We ended up not taking Suzi to the ultrasound after all. It was a tough decision, but I was panicked that they'd make Jordan wait in the waiting room with her. I also asked her if she'd rather go with us or to Grandma's, and she said Grandma's. That made me feel better about it. We had to drive for over an hour and wait an hour and a half past our appointment time, so I'm sort of glad we didn't take her. When we came home, I whispered in her ear that it was a boy and she told Grandma and Grandpa. Then she called Nana and Papa (Jordan's parents). And then we made a little video so she could tell everyone on Facebook. It's really cute when Suzi says Wrobert. I can't wait to see our baby boy in her arms. She's awesome.

Jordan took the whole day off yesterday, but today we were back to our normal routine. We met some friends at the park. I love this particular park because it's totally enclosed in a fence and I can just let Ivey run wild and I don't have to chase her. While we were at the park, Ivey sneezed cookie and grossness onto the side of the face of one of our little friends. Poor boy. And then I wiped the snot off the rest of her cookie and handed it back to her. I'm sure my friends were impressed. But you know, I figured it was her own snot, so why waste half a cookie? Decisions such as this will probably be more commonplace when I have three children.

Can't wait for my little Easter Egg to arrive.

Friday, November 12, 2010

15 months today (and other miscellaneous thoughts)

The girls love Grandpa

I've been meaning to blog but the opportunity hasn't presented itself. Actually, I did blog Tuesday night, but I didn't publish it. It was a horrible day and once Suzi was in bed I wrote a long, irritated post that I knew I'd probably never publish. Here are some excerpts:


I had to drag the girls to Suzi's dance class after nap. The car ride there and back was heaven, because the girls were strapped into their car seats the whole time and there weren't too many shenanigans they could get into. Well, I take that back. I'm pretty sure Ivey ate half a yellow crayon on the way home. We shall see in a day or two.

Upon arriving home from dance I so stupidly thought I could take both the car seats out and adjust them and put them back in before dinner. I unhooked them successfully, and even adjusted them and vacuumed all the nasty crumbs out. Things were going great. Then, while the girls played "airplane!" on the back seat, I tried to hook one back in. But the car seat company must have decided that it would be a real shame for a mom to be able to install a car seat all by herself, so they made the strap that hooks to the latch system too short to hook to both sides without superhuman strength. Now it is really dark outside and both car seats need to be put back in. At least it will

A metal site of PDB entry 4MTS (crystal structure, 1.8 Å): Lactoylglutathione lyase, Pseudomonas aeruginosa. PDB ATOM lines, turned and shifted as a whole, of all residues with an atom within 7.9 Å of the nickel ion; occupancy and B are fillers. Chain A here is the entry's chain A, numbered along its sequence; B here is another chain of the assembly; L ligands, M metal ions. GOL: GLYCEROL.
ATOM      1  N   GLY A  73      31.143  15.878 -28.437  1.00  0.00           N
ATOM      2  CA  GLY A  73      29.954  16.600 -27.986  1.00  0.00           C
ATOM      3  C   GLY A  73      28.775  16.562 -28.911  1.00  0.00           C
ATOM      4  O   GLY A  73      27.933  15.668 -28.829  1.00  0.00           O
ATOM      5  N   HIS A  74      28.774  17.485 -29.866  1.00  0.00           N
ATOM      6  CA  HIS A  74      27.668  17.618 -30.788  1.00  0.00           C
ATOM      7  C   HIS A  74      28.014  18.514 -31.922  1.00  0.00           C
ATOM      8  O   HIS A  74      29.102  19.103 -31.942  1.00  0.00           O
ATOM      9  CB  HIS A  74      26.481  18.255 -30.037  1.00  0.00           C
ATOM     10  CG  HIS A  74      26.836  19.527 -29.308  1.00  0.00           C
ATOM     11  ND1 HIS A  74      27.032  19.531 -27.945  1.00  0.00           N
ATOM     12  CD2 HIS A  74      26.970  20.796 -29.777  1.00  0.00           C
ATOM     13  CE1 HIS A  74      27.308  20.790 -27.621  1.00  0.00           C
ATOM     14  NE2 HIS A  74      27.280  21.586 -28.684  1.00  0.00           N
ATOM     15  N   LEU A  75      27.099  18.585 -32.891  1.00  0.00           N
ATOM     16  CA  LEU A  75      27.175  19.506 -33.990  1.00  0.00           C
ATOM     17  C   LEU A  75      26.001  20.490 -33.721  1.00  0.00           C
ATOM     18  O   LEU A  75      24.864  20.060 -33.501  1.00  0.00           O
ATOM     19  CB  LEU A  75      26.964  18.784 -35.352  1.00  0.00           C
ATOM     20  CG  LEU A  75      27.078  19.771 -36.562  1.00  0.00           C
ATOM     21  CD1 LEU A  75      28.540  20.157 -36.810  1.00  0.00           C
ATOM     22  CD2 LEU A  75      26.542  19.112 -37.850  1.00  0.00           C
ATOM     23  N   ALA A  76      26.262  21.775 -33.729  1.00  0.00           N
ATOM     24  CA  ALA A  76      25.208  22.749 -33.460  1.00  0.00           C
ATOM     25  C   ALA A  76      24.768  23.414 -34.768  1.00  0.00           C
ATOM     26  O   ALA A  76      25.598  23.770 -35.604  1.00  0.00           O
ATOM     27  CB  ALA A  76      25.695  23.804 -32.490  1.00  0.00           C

have to get done now. Getting Ivey into her seat has felt like a wrestling match for weeks.

I was once a silly little college student who thought I had
no time to do anything. And now I want to go back in time eight years, run up into my dorm where I didn't have a bathroom or a kitchen to clean and slap myself.


It's funny how things can seem so horrible one minute and then three days later you've almost forgotten about it. It's one reason I blog, so I can remember. Oh, and it turns out I was putting the car seat in wrong. Of course. I'm pretty sure it's Britax's fault somehow.

Today Ivey is 15 months old. She's decided she doesn't like wearing diapers any more than I like changing them, and for the past few days has been going in her potty most of the time. I've tuned in to her signals better, and she's gotten much better at telling me when she has to go. One time yesterday she removed her diaper all by herself, sat down on her potty and peed. Using the potty seems to fascinate her. She sits down and pees or poops (or both) and then stands up, points at it, and says "pu-uh." Right now I am letting her run around diaper-free because she'll usually just go sit on the potty when she needs to use it. It's about lunchtime and she hasn't had a miss yet.

Ivey just before she woke up this morning

I've been meaning to add Ivey's new words on here, too. She says apple and points to the Mac logo on the laptop. Daddy is so proud. She has been saying thank you for a while, but it sounds like deh-duh. So polite. And my favorite is that she's recently taken notice of belly buttons--her own and those belonging to others. She points to her belly button and says "butt-butt!"

Tuesday we are going for our ultrasound! I called earlier to see if they would record it and to find out what to bring (DVD-RW) and found out they don't really want us to bring our kids. We are bringing Suzi anyway. There is no way I'm letting her miss this. She already loves Baby Robin so much and I want her to be there when we find out if it's a boy or a girl. Ivey probably wouldn't be interested anyway, and at least we'll have the DVD to show her later. We don't have a DVD for Ivey's ultrasound.

I have to mention the new supplement I am taking. I called my midwife Carey the other day as I was walking through the vitamin section of Earth Fare and she told me to pick up some ChlorOxygen. You add 20 or so drops of it to a glass of water. The extremely dark green color scared me at first but it wasn't bad at all. I've never had much energy, especially not while pregnant, but these past few days I've felt great. I've started to crave a dark green glass of ChlorOxygen instead of a hot cup of coffee. It's actually better than coffee. Seriously, you've got to try this stuff. It also reminds me to take my prenatal vitamin and helps me drink more water.